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Put the spotlight on drugs

Arguing over the nation's drug policy can be helpful if it results in renewed focus on this insidious problem and in a plan that works.

President Clinton and House Speaker Newt Gingrich verbally sparred recently over the administration's policy in separate radio addresses. Both agree drugs are a serious problem. How to drastically reduce the problem is what is at issue.While Clinton claims he is laying out plans to reduce illegal drug use by 50 percent in the next decade, Gingrich is ridiculing the proposal as a "hodgepodge of half-steps and half-truths."

Clinton's plan probably isn't as good as he professes nor as bad as Gingrich claims. That is why,after the merits of the plan are debated, a bipartisan effort needs to begin to ensure that something of consequence occurs.

As the president, Clinton needs to set the tone. He has not focused nearly enough on the drug problem during his first term. He needs to therefore do a much better job in the second term.

And while it's a wonderful sound bite to say that the fight against drugs "must be waged and won at kitchen tables all across America," as Clinton did in his radio address, much needs to be done at all law enforcement levels to help win the fight. There are many dysfunctional families in which counseling about drugs will not take place.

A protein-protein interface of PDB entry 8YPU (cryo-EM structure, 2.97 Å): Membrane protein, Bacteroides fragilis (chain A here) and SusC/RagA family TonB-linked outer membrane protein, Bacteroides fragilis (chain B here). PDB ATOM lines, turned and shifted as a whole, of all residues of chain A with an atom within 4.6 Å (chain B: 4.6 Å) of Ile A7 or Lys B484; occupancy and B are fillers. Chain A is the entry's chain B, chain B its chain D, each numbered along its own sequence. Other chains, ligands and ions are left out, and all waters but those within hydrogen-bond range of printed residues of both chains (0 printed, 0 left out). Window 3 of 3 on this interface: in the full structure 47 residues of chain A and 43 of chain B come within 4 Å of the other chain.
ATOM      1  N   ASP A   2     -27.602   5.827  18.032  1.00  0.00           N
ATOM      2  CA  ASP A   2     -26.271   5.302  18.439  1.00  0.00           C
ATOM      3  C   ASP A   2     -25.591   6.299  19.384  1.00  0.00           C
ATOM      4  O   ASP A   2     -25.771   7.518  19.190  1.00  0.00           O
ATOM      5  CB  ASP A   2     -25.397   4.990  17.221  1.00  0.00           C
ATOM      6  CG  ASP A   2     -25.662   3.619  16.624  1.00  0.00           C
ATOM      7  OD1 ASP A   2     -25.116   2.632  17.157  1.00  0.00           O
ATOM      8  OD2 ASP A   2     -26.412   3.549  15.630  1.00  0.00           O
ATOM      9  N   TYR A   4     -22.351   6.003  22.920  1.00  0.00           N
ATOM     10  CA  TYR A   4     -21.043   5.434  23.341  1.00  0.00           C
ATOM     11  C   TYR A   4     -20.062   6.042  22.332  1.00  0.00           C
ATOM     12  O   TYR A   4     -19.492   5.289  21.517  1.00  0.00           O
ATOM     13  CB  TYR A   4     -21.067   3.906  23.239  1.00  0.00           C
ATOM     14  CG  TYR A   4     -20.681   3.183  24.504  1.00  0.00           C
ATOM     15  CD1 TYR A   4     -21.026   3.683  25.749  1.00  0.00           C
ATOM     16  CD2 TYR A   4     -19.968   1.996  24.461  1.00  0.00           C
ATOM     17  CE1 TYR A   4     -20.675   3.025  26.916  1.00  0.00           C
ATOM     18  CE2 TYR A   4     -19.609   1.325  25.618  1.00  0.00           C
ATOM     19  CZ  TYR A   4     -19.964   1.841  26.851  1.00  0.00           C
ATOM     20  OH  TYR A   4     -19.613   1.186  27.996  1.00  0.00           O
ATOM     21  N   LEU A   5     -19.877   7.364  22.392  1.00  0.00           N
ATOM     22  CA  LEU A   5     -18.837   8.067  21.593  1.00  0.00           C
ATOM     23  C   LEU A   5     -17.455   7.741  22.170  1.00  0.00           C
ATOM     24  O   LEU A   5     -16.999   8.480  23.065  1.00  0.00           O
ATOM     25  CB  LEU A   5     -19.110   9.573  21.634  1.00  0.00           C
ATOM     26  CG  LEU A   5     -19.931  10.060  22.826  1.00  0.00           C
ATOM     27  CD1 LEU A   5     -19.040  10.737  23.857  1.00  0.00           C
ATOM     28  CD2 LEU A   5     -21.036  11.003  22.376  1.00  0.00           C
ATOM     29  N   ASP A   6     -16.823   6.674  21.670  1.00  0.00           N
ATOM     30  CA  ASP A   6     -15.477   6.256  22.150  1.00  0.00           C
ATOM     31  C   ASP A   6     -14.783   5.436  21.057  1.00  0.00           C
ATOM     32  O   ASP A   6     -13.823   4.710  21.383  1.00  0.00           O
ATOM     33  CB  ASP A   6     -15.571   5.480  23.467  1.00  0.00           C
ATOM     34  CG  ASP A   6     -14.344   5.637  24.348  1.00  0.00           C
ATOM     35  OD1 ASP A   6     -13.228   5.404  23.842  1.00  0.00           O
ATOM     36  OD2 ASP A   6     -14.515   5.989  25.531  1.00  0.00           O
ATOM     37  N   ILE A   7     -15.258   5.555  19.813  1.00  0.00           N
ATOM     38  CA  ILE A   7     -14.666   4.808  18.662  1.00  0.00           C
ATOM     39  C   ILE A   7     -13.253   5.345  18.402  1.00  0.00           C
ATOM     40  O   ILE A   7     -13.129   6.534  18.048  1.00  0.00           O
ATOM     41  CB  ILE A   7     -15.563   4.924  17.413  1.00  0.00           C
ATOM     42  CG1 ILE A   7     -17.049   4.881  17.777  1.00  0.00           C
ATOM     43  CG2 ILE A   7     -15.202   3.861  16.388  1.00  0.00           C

According to Gingrich, drug use among teenagers has increased by 70 percent during the five years Clinton has been in office. That is an alarming figure. Just as alarming is the apparent ease with which teenagers can obtain drugs. "When nine out of 10 high school seniors tell us it is easy to obtain marijuana, clearly we are not doing enough . . . when eighth-grade use has increased by 150 percent since 1992, clearly we are not doing enough," Gingrich said.

A combined effort of family, community and government is needed to make a serious dent in the drug problem. But that is surely an effort worth undertaking. The fight against drugs has no room for petty politics.

After the wrangling and debates, a comprehensive program that is adequately funded needs to be put in place.

As White House drug policy chief Barry McCaffrey noted in a follow-up news conference, government alone cannot solve the national drug problem. "We look forward to working with Congress, state and local government and the private sector to forge a bipartisan and truly national response to the drug problem," McCaffrey said.

That's a good, comprehensive approach. Somebody, however, needs to take a strong lead to get those various entities to work together and utilize their skills to stamp out drugs. That somebody is Bill Clinton.